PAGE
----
Kellen Hoxworth is Assistant Professor in the School of Theatre at Florida State University. He holds a Ph.D. in Theater and Performance Studies from Stanford University, where he has also received a Graduate Certificate in African Studies. He also holds a B.A. in English Literature from Washington University in St. Louis, and an M.A. in Theatre and Performance Studies from the University of Pittsburgh.
His academic interests focus on the formations of race and coloniality, particularly in the transhistorical performance networks of the global south. His book project, Transoceanic Blackface: Empire, Race, Performance (under advance contract with Northwestern University Press), traces the formation of blackface minstrel performance networks throughout the British Empire and the global Anglophone world. His writing has been published in Modern Drama, Theatre Survey, Contemporary Theatre Review, and Performance Research. He also co-edited and co-curated the PSi19 performance blog, from which several posts were selected for publication in Performance Research 19.3 (2014). He has presented his research at several academic conferences such as the American Society for Theatre Research (ASTR), the African Studies Association, the International Federation for Theatre Research (IFTR), Performance Studies international (PSi), the Modern Language Association (MLA), and the Association for Theatre in Higher Education (ATHE), where he was awarded the Theatre History Focus Group Emerging Scholars Award in 2011. In 2018, his essay "The Many Racial Effigies of Sara Baartman" was selected by the American Society for Theatre Research as the recipient of the Errol Hill Award for outstanding scholarship in African American theatre, drama, and/or performance studies.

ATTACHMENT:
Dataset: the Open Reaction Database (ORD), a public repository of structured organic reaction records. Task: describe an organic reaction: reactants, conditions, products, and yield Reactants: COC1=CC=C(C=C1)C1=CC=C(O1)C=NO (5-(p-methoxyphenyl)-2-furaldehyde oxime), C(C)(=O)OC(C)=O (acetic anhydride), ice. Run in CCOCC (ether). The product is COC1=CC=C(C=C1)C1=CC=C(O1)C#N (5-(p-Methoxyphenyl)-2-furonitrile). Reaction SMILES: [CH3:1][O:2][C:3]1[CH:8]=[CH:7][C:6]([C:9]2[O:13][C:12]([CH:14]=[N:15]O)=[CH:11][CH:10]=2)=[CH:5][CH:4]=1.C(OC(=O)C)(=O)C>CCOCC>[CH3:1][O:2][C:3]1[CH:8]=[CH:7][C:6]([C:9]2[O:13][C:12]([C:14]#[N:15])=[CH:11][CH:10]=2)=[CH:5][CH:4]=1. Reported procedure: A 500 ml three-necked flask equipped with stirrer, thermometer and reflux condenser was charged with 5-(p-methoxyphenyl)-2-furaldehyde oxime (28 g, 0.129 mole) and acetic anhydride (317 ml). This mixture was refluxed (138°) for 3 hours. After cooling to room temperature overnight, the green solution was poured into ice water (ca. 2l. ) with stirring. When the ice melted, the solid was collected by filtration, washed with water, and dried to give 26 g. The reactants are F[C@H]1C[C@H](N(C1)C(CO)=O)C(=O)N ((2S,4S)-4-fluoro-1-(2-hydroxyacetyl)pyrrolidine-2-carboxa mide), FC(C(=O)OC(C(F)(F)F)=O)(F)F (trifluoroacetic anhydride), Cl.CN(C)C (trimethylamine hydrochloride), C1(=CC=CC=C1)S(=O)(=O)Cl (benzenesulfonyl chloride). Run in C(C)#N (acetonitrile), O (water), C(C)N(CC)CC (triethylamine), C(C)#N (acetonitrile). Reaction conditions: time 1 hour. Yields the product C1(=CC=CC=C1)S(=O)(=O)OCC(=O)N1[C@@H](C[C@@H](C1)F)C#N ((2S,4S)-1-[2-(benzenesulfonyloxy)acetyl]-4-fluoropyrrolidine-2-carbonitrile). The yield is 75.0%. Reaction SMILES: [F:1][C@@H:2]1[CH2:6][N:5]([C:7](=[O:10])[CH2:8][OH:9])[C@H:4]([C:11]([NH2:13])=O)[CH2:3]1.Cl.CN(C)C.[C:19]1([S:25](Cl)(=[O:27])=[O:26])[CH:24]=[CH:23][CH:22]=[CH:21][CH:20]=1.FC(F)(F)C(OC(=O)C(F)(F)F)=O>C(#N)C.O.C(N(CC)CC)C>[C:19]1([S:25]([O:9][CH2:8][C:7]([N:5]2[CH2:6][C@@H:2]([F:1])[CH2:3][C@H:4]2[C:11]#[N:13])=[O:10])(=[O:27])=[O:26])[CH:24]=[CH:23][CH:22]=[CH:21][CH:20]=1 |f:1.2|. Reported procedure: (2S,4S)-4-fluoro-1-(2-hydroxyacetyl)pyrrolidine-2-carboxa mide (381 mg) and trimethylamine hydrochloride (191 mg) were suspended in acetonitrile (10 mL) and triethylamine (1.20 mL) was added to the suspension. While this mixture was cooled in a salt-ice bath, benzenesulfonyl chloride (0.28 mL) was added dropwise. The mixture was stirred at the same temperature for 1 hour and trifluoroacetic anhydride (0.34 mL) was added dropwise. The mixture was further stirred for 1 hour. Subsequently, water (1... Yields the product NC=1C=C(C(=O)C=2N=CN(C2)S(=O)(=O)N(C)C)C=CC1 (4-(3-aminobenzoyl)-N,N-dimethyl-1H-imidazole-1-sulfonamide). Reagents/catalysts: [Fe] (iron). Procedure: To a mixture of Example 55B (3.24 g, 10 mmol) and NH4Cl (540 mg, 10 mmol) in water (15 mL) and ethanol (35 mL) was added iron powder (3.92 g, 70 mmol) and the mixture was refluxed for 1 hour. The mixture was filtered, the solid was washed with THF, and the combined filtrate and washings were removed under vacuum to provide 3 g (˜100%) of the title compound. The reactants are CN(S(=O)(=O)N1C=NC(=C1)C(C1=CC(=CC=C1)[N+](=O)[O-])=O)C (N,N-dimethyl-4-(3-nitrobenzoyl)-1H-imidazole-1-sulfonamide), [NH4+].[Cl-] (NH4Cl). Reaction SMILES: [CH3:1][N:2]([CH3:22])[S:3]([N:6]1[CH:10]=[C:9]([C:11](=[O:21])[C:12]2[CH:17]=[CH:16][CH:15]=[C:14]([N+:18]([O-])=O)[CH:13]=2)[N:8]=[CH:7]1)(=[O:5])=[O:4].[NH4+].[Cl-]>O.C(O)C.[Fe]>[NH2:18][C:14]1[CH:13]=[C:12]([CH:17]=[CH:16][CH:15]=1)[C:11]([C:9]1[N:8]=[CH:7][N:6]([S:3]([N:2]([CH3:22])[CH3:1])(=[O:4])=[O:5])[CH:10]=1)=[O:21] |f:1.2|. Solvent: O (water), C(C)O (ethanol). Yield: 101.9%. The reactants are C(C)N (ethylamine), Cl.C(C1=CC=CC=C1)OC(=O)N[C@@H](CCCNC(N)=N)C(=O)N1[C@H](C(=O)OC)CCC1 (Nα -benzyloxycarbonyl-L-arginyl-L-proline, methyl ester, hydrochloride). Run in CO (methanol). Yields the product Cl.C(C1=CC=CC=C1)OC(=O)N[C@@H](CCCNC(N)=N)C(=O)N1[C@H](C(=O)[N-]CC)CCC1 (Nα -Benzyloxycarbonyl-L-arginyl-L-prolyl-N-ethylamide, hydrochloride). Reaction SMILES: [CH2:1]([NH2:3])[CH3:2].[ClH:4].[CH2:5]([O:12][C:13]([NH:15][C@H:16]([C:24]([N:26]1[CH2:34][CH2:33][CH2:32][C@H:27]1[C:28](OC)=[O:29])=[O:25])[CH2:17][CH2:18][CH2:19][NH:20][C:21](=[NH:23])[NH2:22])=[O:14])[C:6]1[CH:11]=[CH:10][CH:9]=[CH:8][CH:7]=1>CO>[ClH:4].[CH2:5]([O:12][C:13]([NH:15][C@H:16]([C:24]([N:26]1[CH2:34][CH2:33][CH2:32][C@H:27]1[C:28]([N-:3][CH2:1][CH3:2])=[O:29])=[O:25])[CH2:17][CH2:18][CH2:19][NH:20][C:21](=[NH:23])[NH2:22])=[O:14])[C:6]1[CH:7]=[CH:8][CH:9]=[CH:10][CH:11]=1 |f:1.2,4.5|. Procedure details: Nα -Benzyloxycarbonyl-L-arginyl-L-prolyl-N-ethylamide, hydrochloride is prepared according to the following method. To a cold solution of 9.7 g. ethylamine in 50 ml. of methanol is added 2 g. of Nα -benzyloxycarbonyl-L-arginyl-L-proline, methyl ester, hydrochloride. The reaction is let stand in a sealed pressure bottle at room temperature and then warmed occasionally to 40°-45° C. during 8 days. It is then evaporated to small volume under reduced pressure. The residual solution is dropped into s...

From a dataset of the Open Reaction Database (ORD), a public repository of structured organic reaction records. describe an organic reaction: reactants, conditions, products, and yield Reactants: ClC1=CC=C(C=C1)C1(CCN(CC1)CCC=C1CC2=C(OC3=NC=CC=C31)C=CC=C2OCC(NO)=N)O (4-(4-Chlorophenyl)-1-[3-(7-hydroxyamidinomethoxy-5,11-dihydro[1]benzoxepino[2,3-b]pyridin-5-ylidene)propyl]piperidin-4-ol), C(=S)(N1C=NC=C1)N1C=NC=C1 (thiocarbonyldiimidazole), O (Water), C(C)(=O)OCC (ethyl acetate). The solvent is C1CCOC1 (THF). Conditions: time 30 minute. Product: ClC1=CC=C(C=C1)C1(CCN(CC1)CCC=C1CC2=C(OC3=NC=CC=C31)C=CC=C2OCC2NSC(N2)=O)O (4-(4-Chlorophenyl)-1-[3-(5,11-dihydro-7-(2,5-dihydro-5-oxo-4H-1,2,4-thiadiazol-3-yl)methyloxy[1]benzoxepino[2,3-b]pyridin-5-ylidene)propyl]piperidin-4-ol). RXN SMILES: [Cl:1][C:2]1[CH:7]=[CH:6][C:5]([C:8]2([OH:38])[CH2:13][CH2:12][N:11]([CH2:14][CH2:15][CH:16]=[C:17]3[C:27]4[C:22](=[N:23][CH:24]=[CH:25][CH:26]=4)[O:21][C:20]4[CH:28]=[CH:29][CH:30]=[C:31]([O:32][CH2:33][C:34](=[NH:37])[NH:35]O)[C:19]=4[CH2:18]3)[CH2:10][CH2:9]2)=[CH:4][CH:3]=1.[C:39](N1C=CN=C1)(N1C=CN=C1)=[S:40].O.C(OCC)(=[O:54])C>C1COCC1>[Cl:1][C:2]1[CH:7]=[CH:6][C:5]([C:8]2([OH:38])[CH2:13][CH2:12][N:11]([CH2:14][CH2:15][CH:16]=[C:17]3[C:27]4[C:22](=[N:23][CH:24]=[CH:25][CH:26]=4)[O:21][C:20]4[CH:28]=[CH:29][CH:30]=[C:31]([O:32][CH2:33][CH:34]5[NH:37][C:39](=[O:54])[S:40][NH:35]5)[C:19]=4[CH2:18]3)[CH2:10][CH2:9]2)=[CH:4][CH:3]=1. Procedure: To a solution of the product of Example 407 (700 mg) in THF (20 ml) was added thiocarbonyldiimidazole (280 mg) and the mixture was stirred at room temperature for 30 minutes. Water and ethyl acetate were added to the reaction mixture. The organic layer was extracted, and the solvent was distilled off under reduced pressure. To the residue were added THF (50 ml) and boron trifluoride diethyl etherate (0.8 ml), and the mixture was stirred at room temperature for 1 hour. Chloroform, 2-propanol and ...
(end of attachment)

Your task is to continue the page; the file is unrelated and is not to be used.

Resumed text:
As an artist, Kellen is a director, dramaturg, and performer. He approaches performance as a charged site at the intersections of affect, representation, corporeality, and material practice. As such, the theatre offers a space for interrogating and undoing historical formations of race, gender, class, sexuality, and access. Recently, he has directed productions of Argentine playwright Lola Arias’s A Kingdom, a Country or a Wasteland, in the Snow and María Irene Fornés’s Mud. He has performed in fox mirror forest by the Becky Collective as well as The Collected Works’ site-specific production of Jean Genet’s The Balcony at the San Francisco Mint. He has also served as a dramaturg for productions of Lucas Hnath's A Doll's House, Part 2 at the Repertory Theatre of St. Louis, Athol Fugard's A Lesson From Aloes at Z Below, San Francisco, and for productions of Athol Fugard’s “Master Harold”…and the Boys and Fraser Grace’s Breakfast with Mugabe at the Aurora Theatre, Berkeley.